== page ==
THE ECONOMIC PROGRESS OF IMMIGRANTS: Investments in Education 2

The remaining columns of the table report regressions of the change in educational attainment on the source country characteristics. For the most part, the regressions confirm the results reported in the previous section. The source country characteristics tend to affect investments in education in the same way that they affect the rate of wage growth.

Immigrants who originate in countries where the income distribution has a large Gini coefficient (and presumably there is a large rate of return to skills) acquire less schooling in the post-migration period; immigrants who originate in open economies acquire more schooling; and immigrants who originate in richer countries acquire less schooling (but this anomalous correlation is not significant).
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THE ECONOMIC PROGRESS OF IMMIGRANTS: Investments in Education

The previous section documented that the rate of wage growth experienced by immigrants cohorts responded to source country characteristics that proxy for either the effective rate of human capital or the discounting factor. This section shows more directly that source country characteristics do indeed alter the rate of human capital accumulation by examining the determinants of investments in educational attainment in the post-migration period.

I computed the change in educational attainment experienced by each of the immigrant cohorts (by country of origin, year of arrival, and age at migration) during their first ten years in the United States. I then estimated regressions, identical to those presented in earlier sections, that describe both the extent of convergence in educational attainment across immigrant cohorts, as well as the link between investments in schooling and source country characteristics. The estimated regressions are reported in Table 8.

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THE ECONOMIC PROGRESS OF IMMIGRANTS: Immigrant Economic Progress and Source Country Characteristics 6

Presumably, persons who know the language would have an easier time adapting in the United States (although this effect could be attenuated by residential segregation). The 1970 U.S. Census, however, does not contain any information on English language proficiency, so that we cannot observe the initial language skills of the immigrants who arrived in the 1960s. I used the 1980 Census to calculate the probability that immigrants who arrived between 1975 and 1979 spoke English well or very well.

This statistic was calculated for each cohort by country of origin and age-at-arrival. The last two columns of Table 7 report the regression results obtained when one includes this variable into the model (and when the regression is estimated in the subsample of immigrants who migrated in 1975-79). English language proficiency at the time of entry has an independent positive impact on the rate of wage growth, but does not change the impact of most of the other variables in the model. The last column in the table shows that the impact of English language proficiency becomes insignificant if we control for the educational attainment of the cohort.
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THE ECONOMIC PROGRESS OF IMMIGRANTS: Immigrant Economic Progress and Source Country Characteristics 5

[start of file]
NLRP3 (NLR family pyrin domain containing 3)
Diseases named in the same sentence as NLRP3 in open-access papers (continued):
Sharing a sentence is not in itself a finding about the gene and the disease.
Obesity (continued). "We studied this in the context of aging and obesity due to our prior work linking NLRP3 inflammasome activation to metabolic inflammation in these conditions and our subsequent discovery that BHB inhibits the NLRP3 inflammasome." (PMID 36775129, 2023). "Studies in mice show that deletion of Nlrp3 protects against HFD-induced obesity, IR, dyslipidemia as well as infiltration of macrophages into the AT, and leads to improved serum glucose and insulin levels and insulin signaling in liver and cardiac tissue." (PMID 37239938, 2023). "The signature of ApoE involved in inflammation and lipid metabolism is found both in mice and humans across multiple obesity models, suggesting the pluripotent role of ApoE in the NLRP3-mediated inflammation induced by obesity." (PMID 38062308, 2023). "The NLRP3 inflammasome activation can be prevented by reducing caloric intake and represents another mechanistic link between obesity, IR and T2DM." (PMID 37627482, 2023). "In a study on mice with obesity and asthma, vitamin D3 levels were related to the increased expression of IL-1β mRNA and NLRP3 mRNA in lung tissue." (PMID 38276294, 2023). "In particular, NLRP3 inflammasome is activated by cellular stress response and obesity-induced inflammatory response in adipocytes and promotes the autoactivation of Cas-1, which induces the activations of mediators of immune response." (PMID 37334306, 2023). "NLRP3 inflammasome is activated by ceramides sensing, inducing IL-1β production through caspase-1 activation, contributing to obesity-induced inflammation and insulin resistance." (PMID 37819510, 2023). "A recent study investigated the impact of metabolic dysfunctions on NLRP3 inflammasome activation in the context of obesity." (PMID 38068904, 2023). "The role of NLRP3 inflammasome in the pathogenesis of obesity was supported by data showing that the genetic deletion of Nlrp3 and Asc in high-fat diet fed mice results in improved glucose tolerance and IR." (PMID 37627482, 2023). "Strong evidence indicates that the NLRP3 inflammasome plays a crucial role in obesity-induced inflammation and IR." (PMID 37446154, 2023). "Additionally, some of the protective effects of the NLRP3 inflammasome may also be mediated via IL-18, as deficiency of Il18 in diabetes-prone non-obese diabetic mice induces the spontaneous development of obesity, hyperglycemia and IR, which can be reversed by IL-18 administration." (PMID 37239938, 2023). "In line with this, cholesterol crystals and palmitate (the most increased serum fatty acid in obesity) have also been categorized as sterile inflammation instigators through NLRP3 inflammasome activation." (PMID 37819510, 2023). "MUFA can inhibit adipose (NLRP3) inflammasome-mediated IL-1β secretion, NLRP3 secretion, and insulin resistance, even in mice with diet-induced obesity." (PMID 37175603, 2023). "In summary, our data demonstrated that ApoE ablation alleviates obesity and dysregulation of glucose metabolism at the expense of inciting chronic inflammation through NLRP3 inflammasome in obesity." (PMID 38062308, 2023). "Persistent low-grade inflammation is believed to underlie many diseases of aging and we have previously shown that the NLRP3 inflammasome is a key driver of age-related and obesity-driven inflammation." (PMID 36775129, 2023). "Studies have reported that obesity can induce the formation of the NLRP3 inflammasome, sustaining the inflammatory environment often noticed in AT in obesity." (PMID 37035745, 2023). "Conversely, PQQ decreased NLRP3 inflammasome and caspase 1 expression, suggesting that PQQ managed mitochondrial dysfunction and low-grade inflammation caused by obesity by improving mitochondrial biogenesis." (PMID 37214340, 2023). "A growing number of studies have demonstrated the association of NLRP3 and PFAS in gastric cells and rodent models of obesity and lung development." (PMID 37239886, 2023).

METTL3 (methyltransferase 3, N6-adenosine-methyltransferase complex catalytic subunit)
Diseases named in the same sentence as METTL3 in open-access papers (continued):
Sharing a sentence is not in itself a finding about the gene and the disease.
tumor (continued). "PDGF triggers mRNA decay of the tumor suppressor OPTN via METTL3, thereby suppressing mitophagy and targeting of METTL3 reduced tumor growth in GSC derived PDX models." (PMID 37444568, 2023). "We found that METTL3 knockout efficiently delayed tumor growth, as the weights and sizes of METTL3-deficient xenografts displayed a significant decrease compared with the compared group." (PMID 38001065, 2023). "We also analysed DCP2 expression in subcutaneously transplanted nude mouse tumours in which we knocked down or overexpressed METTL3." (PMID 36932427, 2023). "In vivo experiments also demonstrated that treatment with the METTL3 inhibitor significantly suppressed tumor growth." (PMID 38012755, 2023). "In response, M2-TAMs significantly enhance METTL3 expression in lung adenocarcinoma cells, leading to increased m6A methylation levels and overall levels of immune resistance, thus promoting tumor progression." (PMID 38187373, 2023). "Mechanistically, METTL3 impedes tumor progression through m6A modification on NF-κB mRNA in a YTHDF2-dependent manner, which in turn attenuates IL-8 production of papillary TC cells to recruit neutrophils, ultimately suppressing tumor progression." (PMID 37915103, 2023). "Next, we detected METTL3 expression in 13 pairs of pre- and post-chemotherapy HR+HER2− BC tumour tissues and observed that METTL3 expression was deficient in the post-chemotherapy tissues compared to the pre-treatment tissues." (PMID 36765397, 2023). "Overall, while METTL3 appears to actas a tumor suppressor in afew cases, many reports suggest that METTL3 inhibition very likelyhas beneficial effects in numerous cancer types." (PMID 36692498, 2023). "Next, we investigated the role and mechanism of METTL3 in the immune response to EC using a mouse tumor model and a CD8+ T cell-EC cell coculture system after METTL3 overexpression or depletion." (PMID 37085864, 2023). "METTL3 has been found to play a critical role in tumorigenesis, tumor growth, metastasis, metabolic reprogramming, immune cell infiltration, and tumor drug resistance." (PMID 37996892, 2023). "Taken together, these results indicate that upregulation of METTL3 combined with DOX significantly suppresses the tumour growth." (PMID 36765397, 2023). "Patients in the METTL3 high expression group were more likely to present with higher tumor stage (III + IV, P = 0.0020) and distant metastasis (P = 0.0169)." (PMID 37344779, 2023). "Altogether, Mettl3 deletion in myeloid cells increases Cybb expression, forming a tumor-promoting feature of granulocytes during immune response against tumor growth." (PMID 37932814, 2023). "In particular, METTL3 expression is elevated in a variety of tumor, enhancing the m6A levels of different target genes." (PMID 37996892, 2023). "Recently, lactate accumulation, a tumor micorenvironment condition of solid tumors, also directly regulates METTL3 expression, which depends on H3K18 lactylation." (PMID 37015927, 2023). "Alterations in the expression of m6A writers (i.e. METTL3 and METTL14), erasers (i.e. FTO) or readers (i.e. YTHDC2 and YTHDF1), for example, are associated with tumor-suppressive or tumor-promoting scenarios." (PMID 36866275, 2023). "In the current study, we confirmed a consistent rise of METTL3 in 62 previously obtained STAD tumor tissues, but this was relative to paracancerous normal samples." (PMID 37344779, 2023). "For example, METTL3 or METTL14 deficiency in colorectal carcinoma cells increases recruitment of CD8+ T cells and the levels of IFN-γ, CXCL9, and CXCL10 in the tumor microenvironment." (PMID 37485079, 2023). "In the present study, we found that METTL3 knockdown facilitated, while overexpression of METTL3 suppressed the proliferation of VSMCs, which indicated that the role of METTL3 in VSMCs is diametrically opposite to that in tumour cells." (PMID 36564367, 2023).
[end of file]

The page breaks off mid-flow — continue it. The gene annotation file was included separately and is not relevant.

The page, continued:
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The one anomaly in the regression is the impact of per-capita GDP in the source country. This variable has a strong positive effect on the log entry wage, but a strong negative effect on the rate of wage growth. The negative correlation reported in the first column of Table 7, however, turns out to be very sensitive to model specification. Consider, for example, the regressions reported in columns 3 and 4, which add a vector of country-of-origin fixed effects to the specification. Most of the source country variables have the same impact as in the simpler regression, so that a decrease in income inequality within the country raises the rate of wage growth of immigrants in the United States. The coefficient of per-capita GDP, however, becomes insignificant.

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THE ECONOMIC PROGRESS OF IMMIGRANTS: Immigrant Economic Progress and Source Country Characteristics 4

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The first column of Table 7 reports the main regression showing the relationship between the rate of wage growth and the source country characteristics. With one important exception, variables that presumably increase the cohort’s effective human capital tend to have a positive impact on the rate of wage growth, suggesting weak relative complementarity in the human capital production function. Consider, for example, the index of openness in the source country. Immigrants originating in open economies both earn more and experience faster wage growth. Moreover, the effect is numerically important: a change in the index from 31 to 80, which are the 1975 openness indices for Spain and Jamaica respectively, implies a 7 percentage point increase in the rate of wage growth.

The regressions also indicate that immigrants originating in countries with higher Gini coefficients experience slower wage growth. And, again, the effect is numerically important. In 1975, the Gini coefficient for Czechoslovakia was 21, while for Mexico it was 58. This difference in the Gini coefficient implies a 14-percentage point differential in the rate of wage growth.

Table 7 also shows that the distance between the source country and the United States, a measure of the difficulty of return migration, has a significant positive effect on the rate of wage growth. Immigrants who originate in a country that is 5,500 miles away will, on average, experience about 6 percentage points greater wage growth than immigrants who come from a country that is 500 miles away. The regression, however, shows that the political instability variable does not play a significant role in determining the rate of wage growth.